Yes, we can see why corporate governance wouldn’t like this.
A warning to anyone who is interested in extracurricular activities: If you’re the CEO of the world’s preeminent AI maker, your board might not be thrilled with your extracurricular activities.
It’s still unclear why OpenAI’s recently fired CEO Sam Altman was ousted from the fast-rising Silicon Valley AI company with which he has become more or less synonymous. Altman was not only one of the original founders of the AI maker, but also its public face, making press-heavy splashes in the White House, making oddly religious-sounding AI predictions, and overall being Oppenheimer’s head of the rising AI era. The form was skewed in his casting. Thus, his removal was a surprise to everyone outside OpenAI’s now-weakening board, including most of OpenAI’s employees, the CEO of heavily OpenAI-invested Microsoft, and Altman himself.
Upon Altman’s dismissal, announced on Friday, OpenAI issued a vague statement — since updated — noting that a “deliberative review process” by the board had concluded that the charismatic leader “is in conflict with the board.” Was not consistently clear in its communications, hindering its ability to perform its responsibilities.” This is incredibly vague, and has given rise to intense speculation. Does the lack of “candor” mean that Altman lied to the company’s governing body?
And now, a viable explanation may have floated to the surface. As bloomberg According to reports, before his shocking ouster Altman was spending time raising money for a new chip venture pitched as a competitor to Nvidia in the Middle East – a high-dollar side project, which sources said It is said that there has been additional pressure on an already strained relationship.
Per bloomberg, Altman’s side, called “Tigris”, appears to be quite ambitious. Nvidia dominates the semiconductor market, as its popular GPU chips remain a favorite among AI startups for their computing power; According to Altman bloomberg, is looking to take some of that market share from Nvidia by introducing its own low-cost tensor processing units, or TPUs, into the industry. This will not only displace the incumbent in the market, but will also give OpenAI more control over its production, making its products cheaper in the long run.
Although the envisioned chip would theoretically reduce production costs over time, the effort certainly won’t be cheap on the front end. According to bloomberg, Altman is seeking billions of dollars for the new venture from companies such as SoftBank, Saudi Arabia’s Public Investment Fund and Mubadala Investment Co. So, no small effort!
And it’s not just Tigris for which the former OpenAI CEO – who has already found employment at Microsoft – is said to be looking for investors. According to bloombergAltman is also collaborating with famed Apple designer Jony Ive on a secret AI hardware effort, which he was actively pitching to potential funders in the Middle East leading up to his surprise firing.
You’ll also notice a risky throughline between those side projects: They’ll both be swimming in the same financial waters as OpenAI, with the chip maker potentially selling its hardware and Jony Ive potentially using its API.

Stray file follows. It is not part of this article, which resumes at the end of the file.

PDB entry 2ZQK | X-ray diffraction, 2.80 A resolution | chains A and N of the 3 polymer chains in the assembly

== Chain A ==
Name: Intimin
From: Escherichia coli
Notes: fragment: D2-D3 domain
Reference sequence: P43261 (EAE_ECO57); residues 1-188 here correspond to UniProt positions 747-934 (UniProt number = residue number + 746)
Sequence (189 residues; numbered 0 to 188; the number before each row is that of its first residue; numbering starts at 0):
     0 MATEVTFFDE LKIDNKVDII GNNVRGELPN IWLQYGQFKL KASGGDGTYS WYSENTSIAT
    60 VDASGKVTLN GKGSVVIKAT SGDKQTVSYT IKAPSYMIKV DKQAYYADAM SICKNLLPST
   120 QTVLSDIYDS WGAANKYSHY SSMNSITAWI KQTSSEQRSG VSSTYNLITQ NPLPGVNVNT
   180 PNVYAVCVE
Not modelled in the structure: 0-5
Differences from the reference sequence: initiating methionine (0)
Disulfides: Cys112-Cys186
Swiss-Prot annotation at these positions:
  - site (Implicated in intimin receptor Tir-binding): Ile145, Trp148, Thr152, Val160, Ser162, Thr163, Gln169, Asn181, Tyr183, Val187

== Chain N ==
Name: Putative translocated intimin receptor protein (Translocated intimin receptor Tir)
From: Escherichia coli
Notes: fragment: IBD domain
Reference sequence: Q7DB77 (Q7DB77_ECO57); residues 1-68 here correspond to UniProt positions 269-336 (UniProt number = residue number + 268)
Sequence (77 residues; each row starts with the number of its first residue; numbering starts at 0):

Even OpenAI’s charismatic leader must have had a particularly difficult time getting buy-in to his side. Per bloomberg, OpenAI is trying to float a delicate proposal that would “allow employees to sell their shares at a valuation of $86 billion.” It may well be that OpenAI’s board feared that Altman’s personal fundraising could scuttle the deal, or worse, lead to government scrutiny, especially given the federal government’s special expertise around technologies like AI and chips. Considering the sensitivity.
Still, this fundraising may just be the final back-breaking straw. OpenAI’s structure is quite bizarre – it’s a for-profit company controlled by a non-profit board, and in the past year, it seems the company’s non-profit “open” roots have been challenged more than ever. As AI security concerns continue to grow, it seems these debates have come to a head Inside OpenAI.
according to a different bloomberg According to the report, such friction was remarkably evident between Altman and Ilya Sutskever, OpenAI’s chief scientist and disciple of Geoffrey Hinton. Sutskever reportedly felt that OpenAI, under Altman’s leadership, was paying too little attention to security standards and guardrails and was moving forward carelessly. These tensions reportedly reached an inflection point in OpenAI’s recent debacle; Some of Altman’s estimates and promises were relayed to Sutskever, who then took his complaints to the board.
This is not a new pattern for OpenAI, which has seen major breakups in the past as a result of differing AI security considerations. But interestingly, Sutskever himself has now backed down, announced in a tweet Today he “deeply [regrets]”His participation in the functioning of the Board.”
He added, “It was never my intention to harm OpenAI.” “I love everything we’ve built together and I will do everything I can to bring the company back together.”
Altman, for his part, express reaction With three red heart emojis.
More on OpenAI: Microsoft immediately hires Sam Altman after he is fired by OpenAI